Crassula ovata, better known as the jade plant or money plant is one of the world’s most popular houseplants.
It is associate with prosperity and good fortune, and its longevity makes it a favoured gift that may even be passed between generations!
This plucky succulent is just as easy on the wallet as it is to care for. Its resilience makes it an ideal housemate for even the most inept or frankly negligent of gardeners.
If you are the new owner of a jade plant or are looking to grow or propagate these distinctive plants this complete guide to growing and caring for jade plants will equip you with everything you need to know to have jade plants flourish in your home.
We will cover the key aspects of jade plant care with lots of tips and tricks right down to where to place these plants in your home!
All About the Jade Plant
If you are wondering “what is a jade plant?”, it’s likely that you have encountered this incredibly common houseplant by one of its other names.
Jade plants are a type of perennial evergreen succulent plant with thick coin-shaped, fleshy leaves that are engorged with moisture. It is native to southern Africa where it can still be found in particularly arid regions of Namaqualand, Kwazulu Natal, the Eastern Cape and Mozambique.
In its natural setting, this plant can be found among other succulents in valley-thicket vegetation or growing on an arid rocky hillside.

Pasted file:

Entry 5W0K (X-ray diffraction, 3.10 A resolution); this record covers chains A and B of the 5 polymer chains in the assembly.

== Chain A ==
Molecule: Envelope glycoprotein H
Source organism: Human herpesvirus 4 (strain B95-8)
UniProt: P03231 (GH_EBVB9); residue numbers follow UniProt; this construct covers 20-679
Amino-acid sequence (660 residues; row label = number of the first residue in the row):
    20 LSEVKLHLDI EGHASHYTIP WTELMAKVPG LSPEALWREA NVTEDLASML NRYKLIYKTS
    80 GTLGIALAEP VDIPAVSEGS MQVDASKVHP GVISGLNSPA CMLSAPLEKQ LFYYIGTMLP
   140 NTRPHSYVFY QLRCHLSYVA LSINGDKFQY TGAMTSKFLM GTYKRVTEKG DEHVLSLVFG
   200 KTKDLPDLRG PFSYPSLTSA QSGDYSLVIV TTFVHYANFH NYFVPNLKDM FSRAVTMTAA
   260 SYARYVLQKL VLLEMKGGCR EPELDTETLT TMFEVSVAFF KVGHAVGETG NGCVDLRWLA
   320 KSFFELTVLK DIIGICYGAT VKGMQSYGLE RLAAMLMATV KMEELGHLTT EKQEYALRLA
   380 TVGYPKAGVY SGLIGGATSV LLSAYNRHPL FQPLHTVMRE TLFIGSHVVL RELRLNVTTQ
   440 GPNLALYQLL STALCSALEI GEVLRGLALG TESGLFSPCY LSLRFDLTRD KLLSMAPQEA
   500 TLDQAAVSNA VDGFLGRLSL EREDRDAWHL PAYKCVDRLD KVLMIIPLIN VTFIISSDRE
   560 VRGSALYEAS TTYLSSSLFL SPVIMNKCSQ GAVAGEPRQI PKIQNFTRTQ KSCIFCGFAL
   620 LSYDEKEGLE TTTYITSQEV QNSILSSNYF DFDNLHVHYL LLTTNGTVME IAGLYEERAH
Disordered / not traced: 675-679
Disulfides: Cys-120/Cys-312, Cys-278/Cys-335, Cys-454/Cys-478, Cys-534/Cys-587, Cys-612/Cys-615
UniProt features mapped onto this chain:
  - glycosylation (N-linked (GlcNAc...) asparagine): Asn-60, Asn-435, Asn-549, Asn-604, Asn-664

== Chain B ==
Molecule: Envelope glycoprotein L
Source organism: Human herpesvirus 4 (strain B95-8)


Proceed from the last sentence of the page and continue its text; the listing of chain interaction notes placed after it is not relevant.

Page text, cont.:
The Many Names of the Jade Plant
Because jade plants are found all over the world it is likely you have encountered this distinctive fleshy leaved plant.
It goes by many names including the Afrikaans and Khoi names as well as some nicknames that may also be used for other plants.
The Latin name for the jade plant comes from the word “Crassus” meaning thick or fat and “Ovata”, or egg-shaped, describing the leaves.
Here are some of the other names of the jade plant:
- Lucky plant
- Baby jade
- Money tree
- Friendship plant
- Annual honesty
- Plakkies (Khoi)
- Friendship tree
- Silver dollar plant
- Kerky bush
- Pink joy
- Japanese rubber plant
- Chinese rubber plant
What Do Jade Plants Look Like?
The jade plant is highly familiar to most people due to its paired shiny jade-green leaves that grow on thick sometimes scaly branches.
The leaves sometimes carry a reddish or yellow tinge depending on the variety of the plant and the thin bark of the jade plant easily peels of leaving cracked stripes as the plant grows.
Though it is sometimes described as a tree, the jade plant is an evergreen shrub, achieving a maximum height of 2.4 metres (7.87 feet).
The trunk and branches of this plant are not lignified – the jade plant is flesh and succulent throughout.
The coin-shaped leaves of the money plant can grow up to 10 centimetres (3.93 inches) in diameter with a wedge shape that can be 5 millimetres (0.19 inches) thick at its maximum.
Also, the leaf pairs are arranged at right-angles to one another at a distance of one or two centimetres along the branches of the plant.
The Flowering of the Jade Plant
You may not have seen it before, but jade plants do flower!
Jades produce beautiful clusters of small pinkish-white star-shaped flowers. The flowers are grouped in compact, rounded bunches.
Once pollinated they become small capsules that hold numerous seeds.
Coinciding with the colder and shorter days of winter, these pleasantly scented hermaphrodite flowers emerge in masses on stalks.
You can induce flowering in a jade plant by keeping it in a small pot and cutting back on watering.
Nice Tip: Cool temperatures will help your jade plant to bloom.
How Many Different Types of Jade Plants are There?
Jade plants are part of the Crassulaceae (stonecrop, orpine) family of plants with over 300 succulent species ranging from mossy carpet-like plants to mature shrubs and small trees.
C. ovata is one of the larger plants in the family and is very hardy and long-lived, capable of achieving a life span of 100 years with the right TLC!